D&D 5E The Overwhelming Dominance of D&D is Bad for Everyone...


While I believe this is true it always surprises me.

I've never met a gamer in person that just plays D&D, or a DM that just runs D&D, yet it seems a common thing on the internet. I guess because when I meet gamers outside my own groups (which play all sorts of RPGs), it tends to be at conventions and conventions (at least in the UK) tend not to be D&D focused, they are a multitude of different systems often with people demonstrating the latest releases or indie game they have discovered.
I only play D&D now unlike the 80s when we played a few things and tried a few more. Some may be the familiarity of the game or the part of gathering with friends over what we are playing. My group gets to go to the local con for one day a year and we want to play D&D in the 3 slots we have. There are plenty other games we can play like railroads or Cthulhu, but we want to enjoy D&D "our game" with others enjoying the same.

I play a lot of golf as well. Titleist is golf ball manufacturer that is like D&D in the market of balls. Their tour ball outsells all the other balls on the market. Is it the best? Not sure but lots of people play it and like it enough to not change. Maybe something about the amount of time you have in the week to play, so you might as well play something you like and know.

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I've never met a gamer in person that just plays D&D, or a DM that just runs D&D, yet it seems a common thing on the internet.
I think I know why. I would suggest the vast majority of RPG-players are "just passing through".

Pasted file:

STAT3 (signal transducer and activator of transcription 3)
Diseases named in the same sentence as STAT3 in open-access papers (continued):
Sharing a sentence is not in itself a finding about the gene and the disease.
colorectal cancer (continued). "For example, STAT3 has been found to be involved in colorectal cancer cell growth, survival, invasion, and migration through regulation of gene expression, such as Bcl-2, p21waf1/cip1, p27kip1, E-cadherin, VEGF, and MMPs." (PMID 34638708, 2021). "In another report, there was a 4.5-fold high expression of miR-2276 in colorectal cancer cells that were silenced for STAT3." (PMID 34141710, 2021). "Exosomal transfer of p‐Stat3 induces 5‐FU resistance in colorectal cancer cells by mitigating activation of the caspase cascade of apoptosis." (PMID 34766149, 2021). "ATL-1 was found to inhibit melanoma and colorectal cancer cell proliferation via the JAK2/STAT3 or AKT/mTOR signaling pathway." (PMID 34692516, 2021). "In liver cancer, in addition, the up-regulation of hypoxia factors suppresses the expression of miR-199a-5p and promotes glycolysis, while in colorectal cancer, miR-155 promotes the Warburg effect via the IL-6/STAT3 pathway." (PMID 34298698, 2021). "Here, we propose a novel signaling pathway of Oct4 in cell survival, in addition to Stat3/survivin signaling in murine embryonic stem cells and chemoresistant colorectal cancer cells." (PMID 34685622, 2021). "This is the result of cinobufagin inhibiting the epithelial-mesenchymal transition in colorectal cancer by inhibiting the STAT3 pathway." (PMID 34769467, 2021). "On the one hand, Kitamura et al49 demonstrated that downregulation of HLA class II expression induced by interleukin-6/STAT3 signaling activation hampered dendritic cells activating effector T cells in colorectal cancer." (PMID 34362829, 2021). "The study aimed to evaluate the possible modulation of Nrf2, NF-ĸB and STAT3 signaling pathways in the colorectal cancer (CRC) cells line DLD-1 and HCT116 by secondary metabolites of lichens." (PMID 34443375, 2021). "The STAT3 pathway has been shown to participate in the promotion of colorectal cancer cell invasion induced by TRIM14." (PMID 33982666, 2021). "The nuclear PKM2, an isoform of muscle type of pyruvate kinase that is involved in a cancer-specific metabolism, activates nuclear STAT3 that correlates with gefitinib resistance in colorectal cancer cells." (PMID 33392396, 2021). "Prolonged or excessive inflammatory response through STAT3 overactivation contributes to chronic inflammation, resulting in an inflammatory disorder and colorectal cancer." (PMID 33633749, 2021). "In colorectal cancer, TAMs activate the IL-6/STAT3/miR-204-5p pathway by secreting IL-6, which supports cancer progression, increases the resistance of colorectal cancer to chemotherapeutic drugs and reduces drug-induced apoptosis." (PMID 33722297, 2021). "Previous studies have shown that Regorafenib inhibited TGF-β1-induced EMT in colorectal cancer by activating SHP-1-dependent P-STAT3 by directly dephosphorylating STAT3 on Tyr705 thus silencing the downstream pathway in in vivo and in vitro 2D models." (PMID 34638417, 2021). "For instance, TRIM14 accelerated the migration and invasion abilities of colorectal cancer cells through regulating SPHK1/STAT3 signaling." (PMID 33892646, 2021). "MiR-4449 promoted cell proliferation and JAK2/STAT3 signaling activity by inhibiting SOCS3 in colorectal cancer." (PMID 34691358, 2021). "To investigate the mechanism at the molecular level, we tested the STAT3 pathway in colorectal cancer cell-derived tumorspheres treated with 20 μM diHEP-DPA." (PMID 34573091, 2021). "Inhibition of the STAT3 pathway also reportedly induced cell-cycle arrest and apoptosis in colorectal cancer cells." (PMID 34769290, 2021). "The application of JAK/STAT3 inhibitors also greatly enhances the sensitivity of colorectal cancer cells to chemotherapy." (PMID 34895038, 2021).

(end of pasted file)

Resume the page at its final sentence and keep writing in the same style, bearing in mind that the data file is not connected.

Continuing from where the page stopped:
They play RPGs for a period of months to single-digit years. Then they're done. In most cases they were playing with a friend group that didn't last, or whilst they were at high school, or in college or whatever.

You see this an absolute ton in the biographies of writers. "Used to play RPGs" is insanely more common than "plays RPGs". Loads and loads and loads of writers (screen, novel, even article) played D&D when they were younger, for a period. Also, honestly I know a bunch of these people. For example, I DM'd for 7 players in a secondary group for a couple of years in high school. I know for a fact no-one took over as DM when I stopped. I very much doubt most of those people ever played RPGs again. So you've got a bunch of people out there who played RPGs, but they only actually ever played AD&D 2E in that case.

The sort of people you meet as an adult, however, who are still playing RPGs, who might bring the subject up, are almost always people who actually like RPGs and want to play RPGs, and almost none of them are going to have only ever played one RPG. Because they like them as a concept, because it wasn't just an activity with friends that was temporary. It's a hobby they wanted to maintain.

Well it also depends on what 10% you get.

We know there's a DM shortage and whales buy more product than casuals.
I mean, I'm assuming a flat spread because DMs are likely to take players with them, but there's no question more DMs will be in the group that cares than players. So if you lost 10% of people and it was all DMs, D&D might experience a truly critical DM shortage, but I think that's unlikely. Sheesh even losing 5% of players if it was "all DMs" would be a horror show. Players who don't even buy stuff are probably the least likely to be concerned.

Whales, it depends on the species - are they:

A) D&D lifestylers


B) D&D product enthusiasts

D&D lifestylers are unlikely to be in the group most concerned, because they don't actually care about the game all that much, they care about the vibe, the merch, the branding, and so on. They maybe bought some 3PP stuff, but not a huge amount. Their primary loyalty, like Disney fans, is to the brand. A few might be upset if they feel WotC is failing them in some specific way, but not many.